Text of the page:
• Adapted Out: The light novel contains two instances of Distant Finale, the first in 1929 and the second in 1934, but only the first is shown in the anime. It gets added as a dream image of their marriage to imply the second will happen as well, though.
  • All Love Is Unrequited:
    • Grevil has been in love with Jacqueline for years. Pity that she's (a) married and (b) completely oblivious.
    • Avril's initial jealousy of Victorique over Kujo's clear fondness for her, though she seems to get over it.
  • Alternate Universe: Apart from the existence of the fictional country of Sauville, it seems that World War II starts in 1925 in this world.
  • Always Murder: Averted in the Jeantan and Leviathan cases, which did not ender in murder though the latter was a bit more complicated.
  • Amateur Sleuth:
    • Victorique is a deliquent student who solves cases that her brother brings to her.
    • Grevil could qualify as well, seeing as his inspector-status is due to his aristocratic position and not actual talent. He also acquired his position due to taking credit for solving cases which Victorique actually solved.
  • Arc Words: "The coming wind" or all other variants, which can be easily inferred to be World War II. Preparing for this is the reason Albert de Blois did everything he did.
  • Arrested for Heroism: Kazuya gets arrested when he reports a murder he witnessed to Grevil, who thinks the way it supposedly happened was impossible, and therefore Kazuya is lying to cover it up.
  • Art Shift: Most of the opening sequence is drawn and colored in an Art Nouveau style reminiscent of Alphonse Mucha.
  • Audible Sharpness: The Hunting Dog's axe in Episode 3 makes noise somehow
  • Auction of Evil: The girls that were being auctioned off in the Jeantan case are presented as sacrifical victims in demonic ritual. That is how evil it is.
  • Awesome Anachronistic Apparel: Victorique's gorgeous and frilly dresses are out of time even in the setting of the story. This is because they are hand-me-downs from a previous era in fashion.
  • Ax-Crazy
    • Ned, who even goes berserk with an actual axe.
    • Harminia completely loses it after being outed as the true murderer of the village elder.
  • Badass Bookworm
    • When the bookworm starts beating the shit out of an axe-murderer with a pair of brass knuckles, one might imagine that he's not to be trifled with.
    • When the other bookworm drops books on the fake Avril, she is not to be trifled with either.
  • Batman Gambit: In Episode 22, Victorique uses one on Kujo (and the other students at the school to an extent) to make sure that when they take a gift from under the Christmas tree he gets the one she brought. With her Wellspring of Wisdom, she knew exactly how they would react so, so the outcome was inevitable.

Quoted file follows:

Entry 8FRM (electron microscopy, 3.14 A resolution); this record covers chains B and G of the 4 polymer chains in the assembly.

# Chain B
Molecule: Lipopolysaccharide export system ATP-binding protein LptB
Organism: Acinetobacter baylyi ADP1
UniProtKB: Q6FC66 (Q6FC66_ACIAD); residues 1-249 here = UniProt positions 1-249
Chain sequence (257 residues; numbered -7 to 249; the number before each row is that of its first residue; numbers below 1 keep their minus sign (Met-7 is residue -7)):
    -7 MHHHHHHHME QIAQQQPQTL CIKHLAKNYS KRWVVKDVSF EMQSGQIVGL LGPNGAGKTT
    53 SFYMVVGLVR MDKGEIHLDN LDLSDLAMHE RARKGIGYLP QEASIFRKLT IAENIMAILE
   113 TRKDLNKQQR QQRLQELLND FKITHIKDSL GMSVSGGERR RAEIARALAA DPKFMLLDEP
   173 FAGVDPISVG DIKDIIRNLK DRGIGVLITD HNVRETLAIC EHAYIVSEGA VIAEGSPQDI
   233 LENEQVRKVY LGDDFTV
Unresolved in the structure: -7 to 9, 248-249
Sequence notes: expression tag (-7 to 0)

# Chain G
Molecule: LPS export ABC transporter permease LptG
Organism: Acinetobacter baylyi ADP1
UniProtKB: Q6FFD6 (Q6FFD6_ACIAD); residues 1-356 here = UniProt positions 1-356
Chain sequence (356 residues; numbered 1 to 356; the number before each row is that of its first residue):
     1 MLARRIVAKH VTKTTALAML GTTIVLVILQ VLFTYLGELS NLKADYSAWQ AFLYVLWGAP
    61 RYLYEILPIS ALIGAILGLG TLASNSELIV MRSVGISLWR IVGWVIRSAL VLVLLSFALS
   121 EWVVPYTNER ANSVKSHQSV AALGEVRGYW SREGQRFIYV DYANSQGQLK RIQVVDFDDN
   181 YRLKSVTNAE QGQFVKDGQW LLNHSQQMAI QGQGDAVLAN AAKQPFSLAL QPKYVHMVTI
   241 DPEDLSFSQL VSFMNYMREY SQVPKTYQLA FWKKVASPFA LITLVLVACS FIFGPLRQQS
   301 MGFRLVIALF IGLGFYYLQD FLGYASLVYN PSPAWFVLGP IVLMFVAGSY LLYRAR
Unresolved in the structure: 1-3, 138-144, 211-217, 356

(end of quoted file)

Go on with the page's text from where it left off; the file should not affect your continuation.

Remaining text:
• Battle Amongst the Flames:
    • Kazuya and the true murderer of Salliune's elder face off on the ignited bridge leading into the village.
    • Episode 23: Cordelia and Albert de Blois' sword-fight takes place on a burning stage after Brian Roscoe blows up the entire building that surrounds them.
  • Belly Dancer: Episode 6 reveals the origins of Cordelia Gallo, whom came to Saubreme after being shunned by her home village. She began to work as a dancer at a cabaret, and managed to catch the attentions of the Brian Roscue brothers and Marquis de Blois.
  • Betty and Veronica: For Kazuya, Avril is the ordinary and friendly Betty while Victorique is the exotic and icy Veronica.
  • Beware the Nice Ones: Episode 3. Kujo with Brass knuckles against a threat to his only friend. It doesn't end well for that guy.
  • Bishounen:
    • Inspector Blois is fairly attractive, if you can ignore his absurd haircut. In Episode 11, we see him before he got his strange new hairstyle. No doubt the female fans were quite pleased. In Episode 13, he shows up without his hairstyle and neither Kazuya nor Cecile recognize him. The latter swoons.
    • There'a also Brian Roscoe, whose good looks certainly help him charm his audiences
  • Bitch in Sheep's Clothing: Fake Avril aka The Second Kuiaran is not a sweet girl. She's actually a vicious thief.
  • Bittersweet Ending: Cordelia and the Brians are dead, Sauville is severely disrupted by war, but Marquis de Blois will never cause anyone trouble again and Grevil decided on what was truly important to him in the end. Also, Kujo and Victorique are finally reunited and are assumed to be married and live happily after.
  • Blind Without 'Em: Cecil can't see much without her big glasses. One instance she takes off her glasses so she doesn't have to see anything scary.
  • Bratty Half-Pint: Luigi is a fiesty little street kid with a smart mouth.
  • Breather Episode: Episode 12 is Kujo and Victorique's summer vacation. Nothing dangerous happens. It's just a pleasant time together where the "mystery" is a logic puzzle sent by Kujo's elder brother.
  • The Butler Did It: Two cases: